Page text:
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Talking Points

Increasing the Affordability of Health Care 

DRAFT- Updated April 2007

A recent government report predicts that spending on health care will consume 20 percent of the GDP by 2016.  This is at a time when the costs of caring for patients continue to climb and more and more Americans find the cost of health insurance out of reach.

Why is that?  What can policymakers do to help control costs?  And what are hospitals doing to keep costs down?

Health care today is expensive but produces life-saving care.

  Because of the highly trained professionals and technology needed to staff  hospitals 24/7, hospital care is mong the most expensive care.  Every day in hospitals, dedicated caregivers are saving and extending millions of lives through treatments and techniques that didn't exist even a few years ago.
  Every dollar spent on health care over the past 20 years has produced health gains valued at up to $3.  That's a good return on investment.

Advances in medicine and associated health gains are key drivers of economic growth.  From 1970 to 2000, increased life expectancy added about $3.2 trillion per year to the nation's economy, with half of these gains due to progress against heart disease alone.

More can and should be done to make care more affordable.


With costs of care on the rise and demand increasing, there is pressure to keep costs affordable. Hospitals recognize that and are working to:

  • Focus on wellness - There needs to be a great focus on preventive services and rewarding healthy behaviors.  Through weight management and smoking cessation programs, people could remain healthier and employers spend less on health care.
  • Better manage chronic disease - Eighty percent of spending on health care is linked to chronically ill individuals.  Yet the chronically ill receive only half of all recommended care.  Reducing variation in care can provide better care at better value.
  • Speed adoption of IT - Health care is increasingly fragmented in a field where access to information is critical.  We need to speed adoption of health information technology to improve patient care, quality and efficiency and to support the creation of an electronic health record and personal health records for everyone. 
  • Improve how care is delivered to each patient --  Providing the right care at the right time, every time, is critical.  Hospitals that achieve top standards in care could reduce patients' time in the hospital and complications.  
  • Increase transparency of quality performance - Sharing information publicly about hospital quality will create more informed consumers to help them better make health decisions. 
  • Better understand and reduce variation in care - Following care guidelines and protocols, clinicians could help reduce readmission rates to hospitals and lessen complications.
  • Spend limited resources on care, not paperwork and lawyers - Today's health care system is choked with paper.  Health care will be more affordable if we spend more time at the bedside and less on paperwork and defensive medicine.


 Yet, consumers still face rising premiums and insurance companies are making record profits.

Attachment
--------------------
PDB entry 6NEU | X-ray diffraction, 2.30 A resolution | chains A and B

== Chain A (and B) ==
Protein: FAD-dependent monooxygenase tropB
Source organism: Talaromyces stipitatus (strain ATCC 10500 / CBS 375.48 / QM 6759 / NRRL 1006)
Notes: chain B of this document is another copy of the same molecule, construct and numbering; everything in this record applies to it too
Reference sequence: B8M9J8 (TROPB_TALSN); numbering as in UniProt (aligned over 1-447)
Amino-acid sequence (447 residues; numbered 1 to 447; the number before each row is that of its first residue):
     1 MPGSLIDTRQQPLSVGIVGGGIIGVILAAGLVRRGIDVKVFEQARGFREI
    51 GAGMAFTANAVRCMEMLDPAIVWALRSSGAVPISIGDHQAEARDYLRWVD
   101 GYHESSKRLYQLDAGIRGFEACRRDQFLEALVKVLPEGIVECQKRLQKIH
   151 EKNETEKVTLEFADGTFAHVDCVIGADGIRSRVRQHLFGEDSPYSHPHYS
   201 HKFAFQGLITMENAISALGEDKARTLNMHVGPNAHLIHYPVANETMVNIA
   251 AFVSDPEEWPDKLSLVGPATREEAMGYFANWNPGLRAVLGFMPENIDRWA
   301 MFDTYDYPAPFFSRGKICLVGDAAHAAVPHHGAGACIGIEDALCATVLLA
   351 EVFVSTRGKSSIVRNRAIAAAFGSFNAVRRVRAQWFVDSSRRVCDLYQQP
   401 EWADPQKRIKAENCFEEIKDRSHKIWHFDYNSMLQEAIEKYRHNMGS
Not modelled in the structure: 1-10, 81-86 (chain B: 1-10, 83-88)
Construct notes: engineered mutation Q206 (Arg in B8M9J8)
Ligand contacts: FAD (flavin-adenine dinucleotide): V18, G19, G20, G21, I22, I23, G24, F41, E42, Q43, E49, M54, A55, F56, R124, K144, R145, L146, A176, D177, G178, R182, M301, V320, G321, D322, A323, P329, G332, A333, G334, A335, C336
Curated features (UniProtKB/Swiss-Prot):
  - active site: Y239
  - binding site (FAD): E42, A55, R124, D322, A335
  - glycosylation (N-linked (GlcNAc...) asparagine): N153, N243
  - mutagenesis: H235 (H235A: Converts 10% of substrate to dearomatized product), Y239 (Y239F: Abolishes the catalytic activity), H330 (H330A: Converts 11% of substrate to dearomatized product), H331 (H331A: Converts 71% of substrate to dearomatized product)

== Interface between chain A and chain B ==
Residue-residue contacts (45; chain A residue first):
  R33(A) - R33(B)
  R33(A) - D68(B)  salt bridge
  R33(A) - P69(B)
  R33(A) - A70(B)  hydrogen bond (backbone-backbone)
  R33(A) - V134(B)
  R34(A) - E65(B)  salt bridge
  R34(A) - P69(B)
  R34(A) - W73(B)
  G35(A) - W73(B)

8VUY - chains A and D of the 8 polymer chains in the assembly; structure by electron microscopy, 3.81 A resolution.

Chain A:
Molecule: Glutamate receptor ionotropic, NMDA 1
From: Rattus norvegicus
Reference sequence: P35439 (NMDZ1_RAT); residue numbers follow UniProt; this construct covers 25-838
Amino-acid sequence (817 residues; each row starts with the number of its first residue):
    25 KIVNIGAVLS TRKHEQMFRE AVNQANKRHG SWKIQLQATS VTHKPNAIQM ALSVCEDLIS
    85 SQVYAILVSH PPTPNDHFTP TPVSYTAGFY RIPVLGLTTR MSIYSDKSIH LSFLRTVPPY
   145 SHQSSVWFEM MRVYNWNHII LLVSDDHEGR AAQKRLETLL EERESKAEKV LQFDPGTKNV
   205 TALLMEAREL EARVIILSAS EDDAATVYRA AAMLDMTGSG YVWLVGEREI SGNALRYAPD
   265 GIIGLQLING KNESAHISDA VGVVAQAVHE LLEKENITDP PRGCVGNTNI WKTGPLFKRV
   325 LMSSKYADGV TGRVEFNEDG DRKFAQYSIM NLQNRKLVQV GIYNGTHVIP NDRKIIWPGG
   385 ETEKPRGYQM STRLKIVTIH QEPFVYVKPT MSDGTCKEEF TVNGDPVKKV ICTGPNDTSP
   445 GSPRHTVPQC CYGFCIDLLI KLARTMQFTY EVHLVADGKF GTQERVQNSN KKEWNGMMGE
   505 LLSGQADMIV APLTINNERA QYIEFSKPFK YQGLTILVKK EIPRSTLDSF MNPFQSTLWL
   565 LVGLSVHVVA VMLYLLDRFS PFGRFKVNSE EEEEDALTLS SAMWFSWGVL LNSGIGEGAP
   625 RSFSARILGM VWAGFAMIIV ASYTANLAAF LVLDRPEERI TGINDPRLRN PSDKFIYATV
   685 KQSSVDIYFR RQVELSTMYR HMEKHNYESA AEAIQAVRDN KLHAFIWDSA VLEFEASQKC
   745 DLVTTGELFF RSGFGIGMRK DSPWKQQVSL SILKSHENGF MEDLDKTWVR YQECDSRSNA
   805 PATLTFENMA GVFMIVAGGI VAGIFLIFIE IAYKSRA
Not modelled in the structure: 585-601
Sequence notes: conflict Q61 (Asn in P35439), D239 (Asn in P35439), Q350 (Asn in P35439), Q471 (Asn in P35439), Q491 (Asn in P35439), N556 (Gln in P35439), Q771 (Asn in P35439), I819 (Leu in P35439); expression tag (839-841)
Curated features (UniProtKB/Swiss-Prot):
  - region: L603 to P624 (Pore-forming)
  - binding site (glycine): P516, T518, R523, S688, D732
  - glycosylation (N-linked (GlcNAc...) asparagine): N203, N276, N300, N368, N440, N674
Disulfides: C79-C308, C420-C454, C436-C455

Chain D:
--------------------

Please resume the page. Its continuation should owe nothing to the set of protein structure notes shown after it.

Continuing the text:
Coverage for all is an important piece of the affordability puzzle.

  The 45 million uninsured Americans add to the health care tab for everyone.  Expanding coverage to all could reduce insurance premiums for employers and insured individuals.
  Today, hospitals have to shift costs to those who have insurance to meet the growing needs of those without coverage.
  Having coverage is key to keeping people healthy.  When you have coverage, you're less likely to put off preventive care that will keep you well. 
   Coverage allows patients to get care in more appropriate and cost-efficient settings.

Hospitals are part of the solution.  Hospitals are addressing the growing cost of health care in a variety of ways.

  North Shore-LIJ Health System in Great Neck, New York, has an initiative to help keep more than 1,000 older residents safe and healthy and in their homes -- instead of nursing homes -- as long as possible.  The program includes organized activities which promote healthy aging, such as screening and education, exercise and volunteer opportunities.  Case management of the frail elderly is a cornerstone of the program. 
  Hospitals in Wake County North Carolina are teaming up with eight area clinics and county agencies to link patients up with more cost-effective care options than the area's hospital emergency departments.  The program, called the CapitalCare Collaborative, will also consolidate some patient medical and financial data in one location to help facilitate the coordination of care among participating providers.  (Source:  Raleigh News and Observer, March 19, 2007)
  Arnot Ogden Medical Center in Elmira, New York, has developed an ergonomics injury prevention training program to reduce the incidence of work-related back and upper extremity disorders.  The program provides free training in the prevention, recognition and management of ergonomic injury.  (Hospital Association of New York State, Community Health Initiatives Across New York State, 2004-2005).
  C.S. Mott Children's Hospital in Michigan has created The Pediatric Asthma Disease Management Program (PADMP), a clinic-based program designed to assist primary care providers with difficult cases of pediatric asthma. It specifically targets asthmatic children three years and older that have had at least two emergency department visits for asthma and/or one hospitalization. The program's goals are to provide intensive education and case management, thereby decreasing emergency department visits and hospitalizations. (http://www2.med.umich.edu/departments/mott/clinics/dsp_clinic.cfm?service_id=1123&group_id=PULMONOLOGY)


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